Thailand may lose a quarter of its main rice crop in the nation s worst flooding in decades, the government estimates, which could boost prices of the staple and further squeeze shipments from the world s top exporter.
The flood damage to rice comes at a time when Thailand, which accounts for about 30 per cent of global trade, has in place an intervention scheme that is likely to push prices even higher, encouraging buyers to seek alternative origins.
A rally in the market for Asia s main staple could stoke tensions across a region where several nations are struggling with a double-digit increase in food inflation, although ample global reserves and new supplies in the pipeline are expected to keep buyers calm for now.
The six-million-tonnes damage (to rice paddy) is just an initial estimate. We need to conduct a survey again after the flood water recedes, Apichart Jongsakul, head of the Office of Agriculture Economy, told Reuters, adding that the figure, which is a 50 per cent jump from early estimates, referred to the main crop.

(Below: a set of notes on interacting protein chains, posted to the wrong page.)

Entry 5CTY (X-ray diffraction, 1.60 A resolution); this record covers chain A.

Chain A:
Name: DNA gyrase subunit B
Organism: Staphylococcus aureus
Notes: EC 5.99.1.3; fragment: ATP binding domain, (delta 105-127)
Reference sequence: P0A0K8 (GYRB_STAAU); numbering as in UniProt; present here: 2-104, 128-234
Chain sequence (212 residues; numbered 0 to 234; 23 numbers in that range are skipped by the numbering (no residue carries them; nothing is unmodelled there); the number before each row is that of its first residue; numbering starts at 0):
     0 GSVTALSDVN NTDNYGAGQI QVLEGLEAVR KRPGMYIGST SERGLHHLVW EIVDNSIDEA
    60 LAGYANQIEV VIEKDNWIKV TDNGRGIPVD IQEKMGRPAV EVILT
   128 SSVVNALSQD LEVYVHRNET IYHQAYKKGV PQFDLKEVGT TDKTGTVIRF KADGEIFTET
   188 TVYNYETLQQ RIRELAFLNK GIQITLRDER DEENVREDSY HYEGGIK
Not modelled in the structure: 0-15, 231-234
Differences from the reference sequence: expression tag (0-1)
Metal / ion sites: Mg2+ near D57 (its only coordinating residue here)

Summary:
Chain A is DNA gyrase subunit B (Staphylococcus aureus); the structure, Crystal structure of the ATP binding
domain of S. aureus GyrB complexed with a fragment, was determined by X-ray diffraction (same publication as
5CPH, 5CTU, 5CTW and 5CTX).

As a result Thailand may not be able to meet its rice export commitments to Indonesia, the Indonesian trade minister said Oct. 28, forcing Southeast Asia s largest economy to explore other sources.
I just received information that they (Thailand) don t appear to be able to fulfil their commitment to sell and ship rice to Indonesia, Trade Minister Gita Wirjawan said. Thus we are trying to find a solution…there are several alternatives.